The Foreign and Commonwealth Office has now published a command paper and explanatory memorandum in relation to the Hague Convention. This explains that “if still appropriate as part of ‘No Deal’ planning”, the UK intends to deposit the relevant instrument of accession so that, assuming that is done before the end of December, the re-entry date of 1 April 2019 will be achieved (since under the terms of the Convention it enters into force on the first day of the month following three months after deposit of the relevant instrument).

There is however some uncertainty as to the Convention’s continuity of application, given that the UK will cease to be a contracting state when it leaves the EU three days earlier, on 29 March. This is because the Convention applies only where an exclusive jurisdiction clause was agreed after the Convention came into force for the chosen state and proceedings were instituted after the Convention came into force for the state of the proceedings.

In an effort to plug this gap, so far as it can do so unilaterally, the UK government has made a statutory instrument, the Civil Jurisdiction and Judgments (Hague Convention on Choice of Court Agreements 2005) (EU Exit) Regulations 2018. The Regulations aim to ensure that, so far as the UK is concerned, its membership of the Convention will be treated as seamless from when it took effect for EU member states on 1 October 2015. In brief, the intention is that:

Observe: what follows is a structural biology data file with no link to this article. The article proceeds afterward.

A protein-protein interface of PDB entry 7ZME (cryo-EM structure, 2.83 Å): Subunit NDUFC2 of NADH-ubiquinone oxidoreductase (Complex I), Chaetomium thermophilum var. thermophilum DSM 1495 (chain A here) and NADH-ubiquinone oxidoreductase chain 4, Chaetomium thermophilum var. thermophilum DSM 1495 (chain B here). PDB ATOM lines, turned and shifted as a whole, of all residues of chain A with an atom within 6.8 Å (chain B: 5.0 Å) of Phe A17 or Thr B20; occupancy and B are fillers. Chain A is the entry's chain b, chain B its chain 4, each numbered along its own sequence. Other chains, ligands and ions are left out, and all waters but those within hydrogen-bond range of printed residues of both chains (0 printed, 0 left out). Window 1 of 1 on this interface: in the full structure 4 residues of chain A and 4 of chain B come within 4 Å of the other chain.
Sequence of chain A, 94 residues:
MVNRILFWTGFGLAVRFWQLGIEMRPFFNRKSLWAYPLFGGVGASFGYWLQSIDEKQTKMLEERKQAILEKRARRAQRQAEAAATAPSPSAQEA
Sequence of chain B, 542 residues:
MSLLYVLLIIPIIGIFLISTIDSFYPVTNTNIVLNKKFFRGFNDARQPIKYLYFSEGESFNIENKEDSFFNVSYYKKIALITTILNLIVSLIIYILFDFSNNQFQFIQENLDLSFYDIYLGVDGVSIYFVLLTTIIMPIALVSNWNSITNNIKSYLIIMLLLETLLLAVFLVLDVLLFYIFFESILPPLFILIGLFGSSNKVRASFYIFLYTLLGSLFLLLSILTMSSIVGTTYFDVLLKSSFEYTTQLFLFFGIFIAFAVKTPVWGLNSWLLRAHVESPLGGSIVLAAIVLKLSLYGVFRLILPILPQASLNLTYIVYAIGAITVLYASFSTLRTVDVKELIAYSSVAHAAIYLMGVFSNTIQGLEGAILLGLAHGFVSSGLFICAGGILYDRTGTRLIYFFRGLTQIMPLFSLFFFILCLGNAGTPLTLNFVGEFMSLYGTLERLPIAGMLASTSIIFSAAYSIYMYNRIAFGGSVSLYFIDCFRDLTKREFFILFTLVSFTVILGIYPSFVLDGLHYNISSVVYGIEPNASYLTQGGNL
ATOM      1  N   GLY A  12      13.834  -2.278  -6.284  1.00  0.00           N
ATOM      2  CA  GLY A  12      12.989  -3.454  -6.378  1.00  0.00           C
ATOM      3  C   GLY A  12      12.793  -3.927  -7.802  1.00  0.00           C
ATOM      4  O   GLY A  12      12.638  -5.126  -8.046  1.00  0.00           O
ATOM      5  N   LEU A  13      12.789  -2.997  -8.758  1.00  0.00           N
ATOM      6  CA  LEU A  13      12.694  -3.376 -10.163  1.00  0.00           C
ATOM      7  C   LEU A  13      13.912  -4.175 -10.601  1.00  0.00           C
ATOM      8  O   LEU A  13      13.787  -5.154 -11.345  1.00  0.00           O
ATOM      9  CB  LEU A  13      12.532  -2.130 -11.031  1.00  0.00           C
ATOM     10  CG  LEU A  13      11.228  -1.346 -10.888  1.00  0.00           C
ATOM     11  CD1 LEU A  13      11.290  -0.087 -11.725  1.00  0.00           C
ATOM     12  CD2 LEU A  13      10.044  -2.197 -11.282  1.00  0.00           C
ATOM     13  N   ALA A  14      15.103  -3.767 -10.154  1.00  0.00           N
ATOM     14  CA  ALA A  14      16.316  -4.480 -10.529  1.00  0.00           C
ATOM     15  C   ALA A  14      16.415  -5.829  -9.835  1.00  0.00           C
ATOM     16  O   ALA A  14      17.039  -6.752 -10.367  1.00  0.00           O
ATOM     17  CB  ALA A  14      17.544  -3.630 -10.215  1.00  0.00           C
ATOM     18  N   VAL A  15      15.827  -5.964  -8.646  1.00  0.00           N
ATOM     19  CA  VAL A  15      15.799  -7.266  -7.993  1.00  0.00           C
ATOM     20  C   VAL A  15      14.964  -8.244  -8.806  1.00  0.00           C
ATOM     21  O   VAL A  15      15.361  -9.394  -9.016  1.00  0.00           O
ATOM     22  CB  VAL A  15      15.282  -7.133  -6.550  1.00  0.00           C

• Where an exclusive jurisdiction clause in favour of a (non-EU) Hague contracting state (ie Mexico, Singapore or Montenegro) was agreed pre-Brexit, the UK courts will continue to respect that jurisdiction clause, and continue to enforce judgments where the relevant court took jurisdiction based on it, in circumstances where the UK courts would do so currently under Hague.
  • Where an exclusive jurisdiction clause in favour of a Hague contracting state (including EU member states) was agreed post-Brexit but before the Convention re-enters into force for the UK (that is, assuming all goes to plan, in the narrow window between 29 March and 1 April), the UK courts will respect that jurisdiction clause, and enforce judgments where the relevant court took jurisdiction based on it – whether the UK courts would do so currently under Hague or under the recast Brussels Regulation.

The government has said that it will publish another statutory instrument dealing with transitional provisions relating to the recast Brussels Regulation. We will have to wait for that before we have a complete picture, in particular as to how the UK courts will, post-Brexit, treat jurisdiction clauses in favour of EU member states which were agreed pre-Brexit.